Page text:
Award-winning journalist John Pilger investigates the discrepancies between American and British claims for the 'war on terror' and the facts on the ground as he finds them in Afghanistan and Washington, DC.
In 2001, as the bombs began to drop, George W. Bush promised Afghanistan "the generosity of America and its allies". Now, the familiar old warlords are regaining power, religious fundamentalism is renewing its grip and military skirmishes continue routinely. In "liberated" Afghanistan, the U.S. has its military base and pipeline access, while the people have the warlords who are, says one woman, "in many ways worse than the Taliban".
In Washington, Pilger conducts a series of interviews with William Kristol, editor of The Weekly Standard, and leading Administration officials such as Douglas Feith, Under Secretary of Defense for Policy, and John Bolton, Under Secretary of State for Arms Control and International Security. These people, and the other architects of the Project for the New American Century, were dismissed as 'the crazies' by the George H. W. Bush Administration in the early 90s when they first presented their ideas for pre-emptive strikes and world domination. Pilger also interviews former presidential candidate General Wesley Clark, and former intelligence officers, while raising questions about the real motives for the 'war on terror'.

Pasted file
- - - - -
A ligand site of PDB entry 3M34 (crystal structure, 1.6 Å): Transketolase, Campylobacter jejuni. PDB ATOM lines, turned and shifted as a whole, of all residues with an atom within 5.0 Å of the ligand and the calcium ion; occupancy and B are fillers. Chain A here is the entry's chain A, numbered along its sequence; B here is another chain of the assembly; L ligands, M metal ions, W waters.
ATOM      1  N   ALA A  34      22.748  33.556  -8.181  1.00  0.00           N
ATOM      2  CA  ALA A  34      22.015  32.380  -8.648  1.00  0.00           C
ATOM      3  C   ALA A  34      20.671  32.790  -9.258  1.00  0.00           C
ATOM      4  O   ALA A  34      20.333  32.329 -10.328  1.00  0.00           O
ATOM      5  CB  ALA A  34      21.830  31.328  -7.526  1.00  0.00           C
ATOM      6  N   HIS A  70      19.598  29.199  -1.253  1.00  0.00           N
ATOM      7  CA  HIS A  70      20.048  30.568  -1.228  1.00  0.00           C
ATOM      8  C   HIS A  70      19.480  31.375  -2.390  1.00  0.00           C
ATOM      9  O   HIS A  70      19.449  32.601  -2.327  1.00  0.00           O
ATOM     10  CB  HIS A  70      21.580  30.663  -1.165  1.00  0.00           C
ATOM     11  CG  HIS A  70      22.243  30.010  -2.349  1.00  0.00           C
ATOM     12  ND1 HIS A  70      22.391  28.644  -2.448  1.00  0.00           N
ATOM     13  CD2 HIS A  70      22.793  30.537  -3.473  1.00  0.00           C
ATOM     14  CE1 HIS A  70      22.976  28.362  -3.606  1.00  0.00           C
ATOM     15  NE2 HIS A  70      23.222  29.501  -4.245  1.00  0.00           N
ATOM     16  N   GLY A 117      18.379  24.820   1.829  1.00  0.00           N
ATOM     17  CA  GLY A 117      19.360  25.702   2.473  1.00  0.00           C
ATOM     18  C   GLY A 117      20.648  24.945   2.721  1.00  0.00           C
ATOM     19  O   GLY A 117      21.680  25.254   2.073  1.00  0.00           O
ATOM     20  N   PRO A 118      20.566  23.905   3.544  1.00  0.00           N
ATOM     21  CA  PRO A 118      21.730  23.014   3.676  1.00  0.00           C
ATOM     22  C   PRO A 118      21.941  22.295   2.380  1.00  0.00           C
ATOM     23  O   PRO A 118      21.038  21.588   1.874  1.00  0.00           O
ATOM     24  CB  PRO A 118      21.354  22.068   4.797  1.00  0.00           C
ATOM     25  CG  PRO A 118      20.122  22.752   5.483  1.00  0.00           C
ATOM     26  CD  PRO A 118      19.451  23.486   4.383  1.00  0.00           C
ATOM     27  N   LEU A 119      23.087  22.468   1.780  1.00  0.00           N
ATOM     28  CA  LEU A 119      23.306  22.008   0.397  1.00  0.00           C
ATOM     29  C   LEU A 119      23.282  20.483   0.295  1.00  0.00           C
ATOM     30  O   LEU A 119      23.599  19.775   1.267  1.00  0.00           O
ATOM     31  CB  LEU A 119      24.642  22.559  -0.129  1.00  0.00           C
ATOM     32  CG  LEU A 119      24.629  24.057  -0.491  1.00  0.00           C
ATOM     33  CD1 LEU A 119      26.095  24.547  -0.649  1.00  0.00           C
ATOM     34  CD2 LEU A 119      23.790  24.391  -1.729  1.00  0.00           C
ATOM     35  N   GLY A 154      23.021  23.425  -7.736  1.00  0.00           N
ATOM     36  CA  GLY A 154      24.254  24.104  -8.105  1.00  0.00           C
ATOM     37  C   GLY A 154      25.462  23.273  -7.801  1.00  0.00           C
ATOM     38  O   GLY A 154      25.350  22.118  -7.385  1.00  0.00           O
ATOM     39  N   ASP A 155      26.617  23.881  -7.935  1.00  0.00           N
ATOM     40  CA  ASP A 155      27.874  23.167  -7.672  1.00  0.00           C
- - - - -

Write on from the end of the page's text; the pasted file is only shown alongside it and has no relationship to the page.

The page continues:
While President Bush refers to the U.S. attacks on Afghanistan and Iraq as two 'great victories', Pilger asks the question - victories over whom, and for what purpose? He describes Afghanistan as a country "more devastated than anything I have seen since Pol Pot's Cambodia". He finds that Al-Qaida has not been defeated and that the Taliban is re-emerging and questions "Victory" in Iraq.